Who would you recommend this book to and why?
I would recommend “The Battle for Innocence” to all teens. For teens in highschool, it will help open their eyes to the fact that younger siblings, cousins, and friends look up to them, and will follow in their footsteps. For younger teenagers, it presents the dangers of peer pressure and the highschool party scene in a realistic way.
Why is this book a helpful resource for teens?
Teenagers like myself often feel confused by the mixed messages this world gives on drugs and alcohol. This book does not hesitate to display the hard and often brutal truth about these subjects. They don’t satisfy. “The Battle for Innocence” dares to speak truthfully about these things which should not be ignored, especially among teenagers.
Who is your favorite character in this story and why?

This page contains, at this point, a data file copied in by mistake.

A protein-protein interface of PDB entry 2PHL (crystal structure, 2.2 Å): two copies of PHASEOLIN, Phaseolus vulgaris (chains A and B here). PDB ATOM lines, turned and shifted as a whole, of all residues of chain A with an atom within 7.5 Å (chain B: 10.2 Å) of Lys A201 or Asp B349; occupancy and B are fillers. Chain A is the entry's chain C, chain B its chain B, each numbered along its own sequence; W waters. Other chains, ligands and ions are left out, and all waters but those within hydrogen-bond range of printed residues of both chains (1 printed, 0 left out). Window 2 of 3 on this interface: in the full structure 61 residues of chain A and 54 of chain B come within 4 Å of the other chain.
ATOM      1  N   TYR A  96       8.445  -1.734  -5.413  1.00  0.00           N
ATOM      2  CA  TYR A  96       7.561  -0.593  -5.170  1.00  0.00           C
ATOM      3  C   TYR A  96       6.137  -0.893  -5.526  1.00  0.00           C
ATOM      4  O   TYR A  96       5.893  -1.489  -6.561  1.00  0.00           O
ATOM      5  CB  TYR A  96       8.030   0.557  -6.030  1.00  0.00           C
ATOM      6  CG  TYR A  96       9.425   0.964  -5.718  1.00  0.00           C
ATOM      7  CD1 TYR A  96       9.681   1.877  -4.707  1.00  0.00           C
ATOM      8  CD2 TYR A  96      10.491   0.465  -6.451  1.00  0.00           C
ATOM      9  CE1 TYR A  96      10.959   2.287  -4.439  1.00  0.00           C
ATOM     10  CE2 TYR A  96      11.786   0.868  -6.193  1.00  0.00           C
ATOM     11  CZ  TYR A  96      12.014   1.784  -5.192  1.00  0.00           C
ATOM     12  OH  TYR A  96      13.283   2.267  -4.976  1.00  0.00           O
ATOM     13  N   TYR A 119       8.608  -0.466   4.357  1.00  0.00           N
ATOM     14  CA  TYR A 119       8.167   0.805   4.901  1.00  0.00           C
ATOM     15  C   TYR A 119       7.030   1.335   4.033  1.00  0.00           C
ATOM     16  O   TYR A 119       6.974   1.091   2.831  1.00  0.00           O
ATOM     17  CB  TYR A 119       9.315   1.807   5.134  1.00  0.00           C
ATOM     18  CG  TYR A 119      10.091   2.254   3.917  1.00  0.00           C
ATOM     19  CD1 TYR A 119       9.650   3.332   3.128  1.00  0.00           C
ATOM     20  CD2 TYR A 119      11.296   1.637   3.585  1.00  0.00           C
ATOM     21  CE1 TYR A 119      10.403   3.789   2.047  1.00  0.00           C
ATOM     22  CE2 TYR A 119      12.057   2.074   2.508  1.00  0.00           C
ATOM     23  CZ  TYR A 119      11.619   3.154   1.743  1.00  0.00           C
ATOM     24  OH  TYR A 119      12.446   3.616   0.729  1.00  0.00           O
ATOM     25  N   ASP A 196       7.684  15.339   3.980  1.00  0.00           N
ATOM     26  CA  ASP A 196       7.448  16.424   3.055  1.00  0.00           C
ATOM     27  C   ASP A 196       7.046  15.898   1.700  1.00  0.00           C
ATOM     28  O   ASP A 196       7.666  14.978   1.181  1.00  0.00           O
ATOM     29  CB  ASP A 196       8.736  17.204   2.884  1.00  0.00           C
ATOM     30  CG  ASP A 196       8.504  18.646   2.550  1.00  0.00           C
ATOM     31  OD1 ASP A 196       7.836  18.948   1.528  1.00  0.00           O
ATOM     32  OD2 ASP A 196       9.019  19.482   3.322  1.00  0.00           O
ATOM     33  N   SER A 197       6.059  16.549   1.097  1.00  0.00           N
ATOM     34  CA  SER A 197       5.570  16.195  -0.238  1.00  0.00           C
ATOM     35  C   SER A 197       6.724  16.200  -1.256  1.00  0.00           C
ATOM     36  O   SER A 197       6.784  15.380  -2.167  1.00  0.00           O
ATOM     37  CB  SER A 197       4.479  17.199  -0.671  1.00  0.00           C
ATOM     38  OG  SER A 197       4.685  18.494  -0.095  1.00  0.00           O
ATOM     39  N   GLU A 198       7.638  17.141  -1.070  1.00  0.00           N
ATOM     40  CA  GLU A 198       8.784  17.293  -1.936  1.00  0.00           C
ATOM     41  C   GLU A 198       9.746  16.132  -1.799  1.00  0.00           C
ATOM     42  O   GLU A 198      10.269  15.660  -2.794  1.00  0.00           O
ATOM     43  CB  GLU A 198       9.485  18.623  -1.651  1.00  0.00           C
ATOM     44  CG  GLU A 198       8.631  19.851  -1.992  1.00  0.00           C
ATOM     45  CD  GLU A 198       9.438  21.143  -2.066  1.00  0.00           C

I couldn’t help but identify with Chantal, who is like me in so many ways. Other than the fact that we are both twins, her strong faith in God is something we share. To be a Christian as a teen is not easy, and it can often feel like others constantly tear you down. But she always persists, no matter the circumstances.
What was the most surprising thing about seeing the main characters’ lives in 7th grade?
It was surprising to see how innocent all of the characters were in seventh grade. Even those who are the rowdiest in high school were just kids at the beginning of this book. It surprised me how quickly their innocence could be taken.
Why is it important for readers to know the backstory shared in this novel?
Knowing the history of the MLH kids displays how living in darkness can change a person dramatically. This novel depicts how characters like Chris and Jason began partying. This is important to the plot in order to understand how deeply buried in darkness they become in highschool. Not only that, but “The Battle for Innocence” also displays Cathy and Chantel’s relationship in a way not seen in books 1-3. The character’s lives are completely turned around in this book by temptation and depravity, but it is important to know that it was not always that way.